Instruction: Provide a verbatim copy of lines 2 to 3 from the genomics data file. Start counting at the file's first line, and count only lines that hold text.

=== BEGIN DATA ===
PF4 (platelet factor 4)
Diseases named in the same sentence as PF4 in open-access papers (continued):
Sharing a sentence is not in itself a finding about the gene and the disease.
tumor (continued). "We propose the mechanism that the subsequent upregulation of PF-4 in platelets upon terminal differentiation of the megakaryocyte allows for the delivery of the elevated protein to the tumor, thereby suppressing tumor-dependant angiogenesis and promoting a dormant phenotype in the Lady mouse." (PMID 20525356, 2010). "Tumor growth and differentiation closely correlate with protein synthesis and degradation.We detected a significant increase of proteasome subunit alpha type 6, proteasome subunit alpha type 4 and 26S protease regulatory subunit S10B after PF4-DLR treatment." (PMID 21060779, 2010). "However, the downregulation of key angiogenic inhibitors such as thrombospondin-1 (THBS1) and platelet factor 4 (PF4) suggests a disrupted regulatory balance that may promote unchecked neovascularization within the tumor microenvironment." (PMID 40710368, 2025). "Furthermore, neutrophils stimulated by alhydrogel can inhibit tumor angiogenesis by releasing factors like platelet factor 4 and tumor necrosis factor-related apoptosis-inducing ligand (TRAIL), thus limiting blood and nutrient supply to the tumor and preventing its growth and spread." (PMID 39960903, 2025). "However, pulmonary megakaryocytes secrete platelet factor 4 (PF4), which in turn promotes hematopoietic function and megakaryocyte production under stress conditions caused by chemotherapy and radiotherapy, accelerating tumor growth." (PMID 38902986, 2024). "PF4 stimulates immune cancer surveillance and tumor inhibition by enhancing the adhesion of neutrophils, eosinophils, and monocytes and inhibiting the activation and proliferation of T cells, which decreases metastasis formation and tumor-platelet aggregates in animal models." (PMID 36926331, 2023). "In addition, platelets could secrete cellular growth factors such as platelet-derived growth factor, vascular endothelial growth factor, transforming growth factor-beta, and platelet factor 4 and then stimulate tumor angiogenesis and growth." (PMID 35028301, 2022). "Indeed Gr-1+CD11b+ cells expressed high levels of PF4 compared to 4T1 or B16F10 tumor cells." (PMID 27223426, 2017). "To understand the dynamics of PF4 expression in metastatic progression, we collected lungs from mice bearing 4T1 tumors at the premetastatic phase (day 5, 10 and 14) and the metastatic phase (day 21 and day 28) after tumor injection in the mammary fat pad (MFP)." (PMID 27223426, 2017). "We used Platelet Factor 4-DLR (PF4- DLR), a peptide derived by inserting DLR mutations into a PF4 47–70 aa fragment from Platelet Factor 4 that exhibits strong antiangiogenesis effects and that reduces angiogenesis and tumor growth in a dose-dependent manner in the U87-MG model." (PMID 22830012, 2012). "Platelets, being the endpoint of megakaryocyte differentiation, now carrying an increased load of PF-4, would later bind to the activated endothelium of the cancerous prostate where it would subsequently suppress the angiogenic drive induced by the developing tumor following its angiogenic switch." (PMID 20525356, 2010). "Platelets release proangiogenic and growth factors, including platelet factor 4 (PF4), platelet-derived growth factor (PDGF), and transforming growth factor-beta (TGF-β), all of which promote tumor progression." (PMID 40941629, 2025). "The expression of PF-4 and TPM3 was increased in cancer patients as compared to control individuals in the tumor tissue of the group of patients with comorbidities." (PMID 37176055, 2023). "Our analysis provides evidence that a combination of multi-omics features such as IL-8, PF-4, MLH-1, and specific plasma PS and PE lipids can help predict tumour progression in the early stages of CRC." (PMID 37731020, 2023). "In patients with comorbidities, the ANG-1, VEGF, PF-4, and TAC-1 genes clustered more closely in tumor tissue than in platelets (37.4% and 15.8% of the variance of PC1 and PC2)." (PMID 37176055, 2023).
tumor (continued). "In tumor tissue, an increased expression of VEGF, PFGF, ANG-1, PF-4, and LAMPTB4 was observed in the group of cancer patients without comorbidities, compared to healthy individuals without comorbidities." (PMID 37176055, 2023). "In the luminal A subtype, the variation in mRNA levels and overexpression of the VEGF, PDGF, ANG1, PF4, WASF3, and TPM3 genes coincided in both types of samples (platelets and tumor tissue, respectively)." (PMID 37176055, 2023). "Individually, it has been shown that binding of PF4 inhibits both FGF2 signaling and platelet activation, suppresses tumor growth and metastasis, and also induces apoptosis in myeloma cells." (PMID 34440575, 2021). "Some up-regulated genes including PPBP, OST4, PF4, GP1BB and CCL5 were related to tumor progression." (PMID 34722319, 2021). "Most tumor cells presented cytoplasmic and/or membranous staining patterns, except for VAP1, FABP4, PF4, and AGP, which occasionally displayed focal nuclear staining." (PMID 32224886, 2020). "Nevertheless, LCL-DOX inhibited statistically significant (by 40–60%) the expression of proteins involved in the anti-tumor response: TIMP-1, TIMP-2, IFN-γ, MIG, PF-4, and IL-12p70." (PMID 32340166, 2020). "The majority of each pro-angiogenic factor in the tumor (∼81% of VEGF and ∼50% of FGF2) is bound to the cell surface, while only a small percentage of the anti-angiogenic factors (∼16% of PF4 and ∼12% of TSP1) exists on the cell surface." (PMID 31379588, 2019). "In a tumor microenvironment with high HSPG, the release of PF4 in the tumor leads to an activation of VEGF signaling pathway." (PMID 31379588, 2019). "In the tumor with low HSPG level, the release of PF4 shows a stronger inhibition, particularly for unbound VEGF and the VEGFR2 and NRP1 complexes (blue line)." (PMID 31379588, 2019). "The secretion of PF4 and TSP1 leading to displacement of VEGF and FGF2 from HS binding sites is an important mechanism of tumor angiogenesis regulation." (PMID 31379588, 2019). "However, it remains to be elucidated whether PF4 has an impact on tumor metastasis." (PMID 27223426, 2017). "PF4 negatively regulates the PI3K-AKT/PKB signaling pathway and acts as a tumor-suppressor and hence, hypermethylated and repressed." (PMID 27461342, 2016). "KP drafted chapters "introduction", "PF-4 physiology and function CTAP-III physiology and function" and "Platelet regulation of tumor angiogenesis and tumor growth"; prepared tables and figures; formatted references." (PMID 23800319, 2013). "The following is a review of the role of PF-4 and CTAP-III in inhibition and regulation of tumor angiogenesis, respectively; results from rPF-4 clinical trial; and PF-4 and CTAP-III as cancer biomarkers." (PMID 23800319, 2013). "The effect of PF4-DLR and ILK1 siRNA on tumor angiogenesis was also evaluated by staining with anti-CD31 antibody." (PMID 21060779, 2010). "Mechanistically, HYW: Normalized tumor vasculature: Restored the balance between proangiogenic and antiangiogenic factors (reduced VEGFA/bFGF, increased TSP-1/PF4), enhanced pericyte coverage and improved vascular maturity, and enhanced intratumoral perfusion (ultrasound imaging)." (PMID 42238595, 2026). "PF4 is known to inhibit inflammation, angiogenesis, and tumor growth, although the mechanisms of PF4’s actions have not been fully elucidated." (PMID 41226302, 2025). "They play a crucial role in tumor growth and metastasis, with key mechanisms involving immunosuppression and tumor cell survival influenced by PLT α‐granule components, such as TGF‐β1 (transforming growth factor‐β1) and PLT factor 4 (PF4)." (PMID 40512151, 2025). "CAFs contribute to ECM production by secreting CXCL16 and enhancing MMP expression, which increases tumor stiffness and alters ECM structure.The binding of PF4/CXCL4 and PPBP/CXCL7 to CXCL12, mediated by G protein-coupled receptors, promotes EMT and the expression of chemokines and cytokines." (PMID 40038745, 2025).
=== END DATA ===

Diseases named in the same sentence as PF4 in open-access papers (continued):
Sharing a sentence is not in itself a finding about the gene and the disease.